8 ) According to Marx, what would have happened if the South had won the civil war? Does he think the South was a block to capitalist development or does he think they could have developed their own type of industrial capitalism?
9) There is a wave of right wing secessionist movements today modeled after the Confederacy. There are also Left-Rigth secessionist alliances, and groups like the National Anarchists that combine left and right wing secessionist ideologies. What if one of them were to say Marx was hypocritical for supporting national independence movements in Ireland and India but not in supporting Southern secession and the Confederacy? (p. 89) What is Marx’s basis for supporting some independence movements but not others? What should ours be?
10) According to Marx, which groups in Britain supported the Confederacy and which suported the Union?
11) How does the argument that the Civil War was not about slavery play into the hands of pro-Confederacy white supremacists? How does the argument that the war WAS about slavery play into the hands of racist Northern elites like Lincoln? If someone asks us what the war was about, what should we say?
12) What do we make of this passage?
“English modern industry, in general, relied upon two pivots equally monstrous. The one was the potato as the only means of feeding Ireland and a great part of the English working class. This pivot was swept away by the potato disease and the subsequent Irish catastrophe. A larger basis for the reproduction and maintenance of the toiling millions had then to be adopted. The second pivot of English industry was the slave-grown cotton of the United States. The present American crisis forces them to enlarge their field of supply and emancipate cotton from slave-breeding and slave-consuming oligarchies. As long as the English cotton manufactures depended on slave-grown cotton, it could be truthfully asserted
that they rested on a twofold slavery, the indirect slavery of the white man in England and the direct slavery of the black man on the other side of the Atlantic. (19–20)”
– Note how Marx starts his major work Capital Volume 1 with an analysis of the commodity. The role of key commodities structuring social relations is at play in this paragraph as well. What do we think of this method of starting his analysis by analyzing commodities? If we applied it today, what commodities lay behind the oppressive social relations in the global economy of our time?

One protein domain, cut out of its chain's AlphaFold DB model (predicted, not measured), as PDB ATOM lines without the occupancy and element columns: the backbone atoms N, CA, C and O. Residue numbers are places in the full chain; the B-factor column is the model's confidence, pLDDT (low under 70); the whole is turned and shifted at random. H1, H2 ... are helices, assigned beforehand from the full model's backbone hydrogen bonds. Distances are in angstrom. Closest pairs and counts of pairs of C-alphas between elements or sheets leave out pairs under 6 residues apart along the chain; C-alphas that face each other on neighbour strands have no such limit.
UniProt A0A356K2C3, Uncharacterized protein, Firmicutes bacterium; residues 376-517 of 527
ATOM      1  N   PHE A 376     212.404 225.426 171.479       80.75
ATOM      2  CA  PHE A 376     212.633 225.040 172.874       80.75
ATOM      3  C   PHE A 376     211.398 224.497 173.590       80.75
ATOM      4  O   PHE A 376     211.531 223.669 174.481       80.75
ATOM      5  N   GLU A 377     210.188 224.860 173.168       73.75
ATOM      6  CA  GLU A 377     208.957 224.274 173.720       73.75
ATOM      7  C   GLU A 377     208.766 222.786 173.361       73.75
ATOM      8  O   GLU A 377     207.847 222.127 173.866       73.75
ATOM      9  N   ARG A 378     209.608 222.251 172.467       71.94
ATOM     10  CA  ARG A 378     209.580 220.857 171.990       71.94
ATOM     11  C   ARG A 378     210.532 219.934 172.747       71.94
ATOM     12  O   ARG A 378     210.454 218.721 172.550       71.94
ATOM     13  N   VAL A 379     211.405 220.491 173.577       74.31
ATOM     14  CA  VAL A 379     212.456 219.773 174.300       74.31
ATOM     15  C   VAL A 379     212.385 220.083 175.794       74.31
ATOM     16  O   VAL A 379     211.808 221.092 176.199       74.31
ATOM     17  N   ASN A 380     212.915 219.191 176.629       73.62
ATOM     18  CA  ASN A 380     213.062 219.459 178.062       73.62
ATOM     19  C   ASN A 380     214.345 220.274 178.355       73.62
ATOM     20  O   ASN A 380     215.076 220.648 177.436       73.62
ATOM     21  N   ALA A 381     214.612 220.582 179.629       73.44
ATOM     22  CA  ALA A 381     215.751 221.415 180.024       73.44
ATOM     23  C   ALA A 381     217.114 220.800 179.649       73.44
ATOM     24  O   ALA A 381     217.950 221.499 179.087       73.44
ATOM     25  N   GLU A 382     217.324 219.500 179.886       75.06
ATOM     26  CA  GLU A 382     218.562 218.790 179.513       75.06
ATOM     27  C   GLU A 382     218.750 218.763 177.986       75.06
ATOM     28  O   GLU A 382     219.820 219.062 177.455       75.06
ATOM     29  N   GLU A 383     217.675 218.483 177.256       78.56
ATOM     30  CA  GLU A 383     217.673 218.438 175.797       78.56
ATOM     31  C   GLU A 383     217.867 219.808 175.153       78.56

13) Marx describes why the European working classes opposed slavery. What are the positive aspects of this and what are the negative? Is this principled anti-racism or is it a form of racism or is it both?
“The true people of England, of France, of Germany, of Europe, consider the cause of the United States as their own cause, as the cause of liberty, and . . . despite all paid sophistry, they consider the soil of the United States as the free soil of the landless millions of Europe, as their land of promise, now to be defended sword in hand, from the sordid grasp of the slaveholder. . . . In this contest the highest form of popular self-government till now realized is giving battle to the meanest and most shameless form of man’s enslaving recorded in the annals of history. . . . Such a war . . . [is] so distinguished, by the vastness of its dimensions and the grandeur of its ends, from the groundless, wanton and diminutive wars Europe has passed through since 1849. (29–30)”
14) How did the English working class help influence foreign policy toward the U.S. civil war even though they couldn’t vote?
15) Why do Marx and Engels consider the Civil War a “people’s war”? What role do they say that exiled European revolutionaries played in the Union army? What prevented it from fully being a people’s war? How did Marx and Engels want to overcome this? What does Marx mean when he says the war needs to be fought along “revolutionary” lines What is his critique of Lincoln? What do we think about this idea of “people’s war”? What are some potential dangers in framing the question this way?
16) How did Marx and Engels differ in their views of the Civil War?
17) What does Marx say about Lincoln after the Emancipation Proclamation? Do you agree or disagree?
18) What does Marx say about Irish American workers’ role in the civil war? (note: in discussion, make sure to summarize the contrast with his stance on the Irish working class and it’s role in the British and European class sturggle, which is covered in another chapter)
19) What role did the struggle against European ruling classes’ support for the Confederacy play in the formation of the first international? What stance did the International take on racism?
20) Why did Marx and the First International write a letter to Lincoln? To write this letter, Marx had to argue against positions in the International that were both to the Left and to the Right of his own. What do we think about Marx’s stance in response to these counter-positions? What would it look like today for the working class to develop its own foreign policy?
21) What do we think about the content of the letter to Lincoln itself? What does it say about a possible Marxist analysis of American race relations?
22) what did Marx and Engels hope Andrew Johnson would do after the war? Why? Why were they wrong? What did the First International’s Letter to the American People say about Reconstruction? What warning did it give about the future of America?
– interesting note: Marx’s daughter Laura married Paul Lafargue, an Afro-Franco-Cuban man who was a major leader in the First International. We can also note that the post-civil war Chicago workers movement ends up being lead by Lucy Parsons, who was Black, and possible Native and Latino as well. She was also active in the First International.